IBC 2011 logo

This Friday and Saturday I’ve been invited to be part of the Design Award Jury for the Hall 1 exhibits for the 2011 annual International Broadcasting Convention at the RAI Amsterdam. Together, we will be looking for the exhibits with a strong, stylish and confident visual presence that makes for an accomplished and differentiated brand.

The IBC expects around 48,000 attendees from more than 140 countries and includes major industry speakers such as filmmaker James Cameron, Virgin Media COO Andrew Barron, Christian Hernandez, head of international business development EMEA Facebook through to pretty much everyone who is anyone in the global media and broadcast industry.

To get in the mood, I decided to check out more than 100 websites of the Hall 1 exhibitors. As marketing director of our strategy and communications 2.0 company I couldn’t resist doing a quick analysis of how these companies represent themselves online. Here’s what I found:

1. The ‘Industry leader’ exhibitors- 15%

I would only classify about 15% of the sites I visited as ‘very good.’ These are companies that position themselves well as industry leaders. They clearly talk about the real business value of their products and services. They have well designed websites with good architecture, they speak in clear language, free of gobbledygook. And most of the time they are optimised to a keyword strategy.

Quick tips: Hardly any of these sites had a blog, newsroom, live Twitterfeed or social sharing. If they did, they could, for instance, speak about the state of the industry, their ambitions, their people or their processes. That’s a missed opportunity to translate market leadership into thought leadership. Plus, the lack of a newsroom or social media presence means that they can’t get the most out of the conference by posting live news there and get it shared by others. That’s a shame!

2. The ‘Product’ exhibitors- 45%

Around 45% of the websites I saw were heavily branded as ‘product suppliers’. They centralize the product and the technical specifications. They speak in technical language, don’t talk about the business value of their products and services, and less than 20% of these were optimised to a keyword strategy.

Quick tips: Unless people already know you and are searching for your product, it’s very unlikely that these type of sites will ever be found. Virtually no-one was optimised to a keyword strategy. By focusing more on the positioning of the company itself – and talking about the business value of their products, these companies could start to compete on a more level playing field with the ‘Industry Leaders’. And I’m sure many of them are totally capable of it!

3. The ‘Corporate’ exhibitors – 35%

These websites had a strong emphasis on press, events, investor relations, board names, company structure, etc. Their online representation and communications is mostly targeted at their direct stakeholders. Their investors, suppliers and existing client relationships. Products were often as sub navigation. Many of these ‘corporates’ appeared to be distributors.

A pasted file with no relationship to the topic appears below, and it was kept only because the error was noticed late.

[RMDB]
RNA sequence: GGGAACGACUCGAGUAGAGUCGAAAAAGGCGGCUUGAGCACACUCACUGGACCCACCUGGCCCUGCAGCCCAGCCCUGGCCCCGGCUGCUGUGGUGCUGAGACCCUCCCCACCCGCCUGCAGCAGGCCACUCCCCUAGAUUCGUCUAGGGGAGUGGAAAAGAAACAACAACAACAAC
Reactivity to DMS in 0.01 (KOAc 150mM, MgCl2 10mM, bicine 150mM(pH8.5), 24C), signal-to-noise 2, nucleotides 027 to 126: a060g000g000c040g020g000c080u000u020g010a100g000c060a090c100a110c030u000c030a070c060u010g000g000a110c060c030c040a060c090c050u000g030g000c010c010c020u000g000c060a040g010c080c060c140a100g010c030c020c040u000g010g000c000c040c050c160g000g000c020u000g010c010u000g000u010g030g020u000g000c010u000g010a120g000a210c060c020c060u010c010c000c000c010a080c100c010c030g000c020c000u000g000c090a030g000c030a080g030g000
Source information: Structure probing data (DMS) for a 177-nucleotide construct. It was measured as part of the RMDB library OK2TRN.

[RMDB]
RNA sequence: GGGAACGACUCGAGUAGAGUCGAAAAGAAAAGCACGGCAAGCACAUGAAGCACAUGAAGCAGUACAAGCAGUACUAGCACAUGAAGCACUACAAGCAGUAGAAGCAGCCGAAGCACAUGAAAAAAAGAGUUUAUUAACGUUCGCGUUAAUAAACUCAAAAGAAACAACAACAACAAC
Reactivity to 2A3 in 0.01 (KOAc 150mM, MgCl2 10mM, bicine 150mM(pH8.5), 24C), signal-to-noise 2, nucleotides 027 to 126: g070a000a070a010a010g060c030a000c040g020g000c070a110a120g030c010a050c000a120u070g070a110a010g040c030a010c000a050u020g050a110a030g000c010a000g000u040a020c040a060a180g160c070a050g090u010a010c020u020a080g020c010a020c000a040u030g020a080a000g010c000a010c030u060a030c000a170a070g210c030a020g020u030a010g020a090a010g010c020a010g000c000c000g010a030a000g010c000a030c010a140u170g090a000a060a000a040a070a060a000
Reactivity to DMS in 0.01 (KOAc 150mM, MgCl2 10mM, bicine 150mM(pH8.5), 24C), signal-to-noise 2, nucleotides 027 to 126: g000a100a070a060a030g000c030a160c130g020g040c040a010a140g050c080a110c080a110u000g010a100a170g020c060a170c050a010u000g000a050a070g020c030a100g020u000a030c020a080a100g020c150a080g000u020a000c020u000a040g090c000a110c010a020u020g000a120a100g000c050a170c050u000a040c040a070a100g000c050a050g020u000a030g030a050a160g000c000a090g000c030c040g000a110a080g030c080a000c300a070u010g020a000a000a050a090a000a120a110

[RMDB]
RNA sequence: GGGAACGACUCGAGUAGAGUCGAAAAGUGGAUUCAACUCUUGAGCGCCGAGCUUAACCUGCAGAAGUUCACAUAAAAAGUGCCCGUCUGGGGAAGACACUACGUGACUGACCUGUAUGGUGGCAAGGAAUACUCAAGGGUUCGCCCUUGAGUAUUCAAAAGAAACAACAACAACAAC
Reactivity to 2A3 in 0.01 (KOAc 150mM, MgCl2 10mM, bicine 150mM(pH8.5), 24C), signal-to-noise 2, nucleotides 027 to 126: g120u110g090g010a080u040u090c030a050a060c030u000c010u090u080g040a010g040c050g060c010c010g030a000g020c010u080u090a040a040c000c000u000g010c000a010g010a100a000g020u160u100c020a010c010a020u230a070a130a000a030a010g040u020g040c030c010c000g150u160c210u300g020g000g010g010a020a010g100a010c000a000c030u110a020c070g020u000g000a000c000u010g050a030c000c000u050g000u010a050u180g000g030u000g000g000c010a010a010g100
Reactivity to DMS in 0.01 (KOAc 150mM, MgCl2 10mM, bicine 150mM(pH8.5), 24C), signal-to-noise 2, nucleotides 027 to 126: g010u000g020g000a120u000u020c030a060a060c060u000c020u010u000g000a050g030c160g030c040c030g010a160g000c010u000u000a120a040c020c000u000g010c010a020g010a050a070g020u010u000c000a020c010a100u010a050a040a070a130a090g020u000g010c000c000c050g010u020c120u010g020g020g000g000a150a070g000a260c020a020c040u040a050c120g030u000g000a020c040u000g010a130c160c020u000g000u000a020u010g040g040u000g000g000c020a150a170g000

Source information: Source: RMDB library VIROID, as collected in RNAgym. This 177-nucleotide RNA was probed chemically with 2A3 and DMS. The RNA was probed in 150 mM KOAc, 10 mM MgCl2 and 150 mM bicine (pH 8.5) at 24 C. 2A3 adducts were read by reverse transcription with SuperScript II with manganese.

Quick tips: These companies need to be careful not to use too much gobbledygook. The fact that you say that your solutions are cutting edge, mission critical, world class and groundbreaking doesn’t mean that people believe that. In fact, most of the time they won’t. And they don’t differentiate you from the competition at all. I would advocate normal language. Oh, and also here… less than 20% of these sites were optimised to a keyword strategy.

4: The Ambitious and Web 2.0 savvy exhibitors – 5%

These are the kind of companies that clearly see the importance of good online representation. They were often small, but obviously ambitious and web 2.0 savvy. They were very well positioned – often towards specific personas. Their value proposition was crystal clear – in as few words as possible.

They also use rich media such as animated video and designed PDFs as takeaways. They all had share widgets on them too. They speak about who they are, introduce the people in the company, including a picture and are often clearly visible in social media.

Not surprisingly, most of them where also optimised to a keyword strategy for both the company and their products and services. Meaning – that whether you searched for an employee, the company or a product and service, you would find them.

Quick tips: Keep on doing what you are doing!

Conclusion

Many of the companies exhibiting at IBC obviously spend money on trade shows. Logical. This is where your market is. There’s great exposure. Here you meet your buyers. Industry influentials. Collegues and other stakeholders. Nothing beats a face to face conversation.

But the other 363 days of the year, people are going to check out your website to find out more about you … just like I did!

Meanwhile, I’m looking forward to the tour of Hall 1 and see how the IBC exhibitors brand themselves in the flesh, so to speak. I’ll let you know more as soon as I do!

PS – Thanks to Andi for the nomination.

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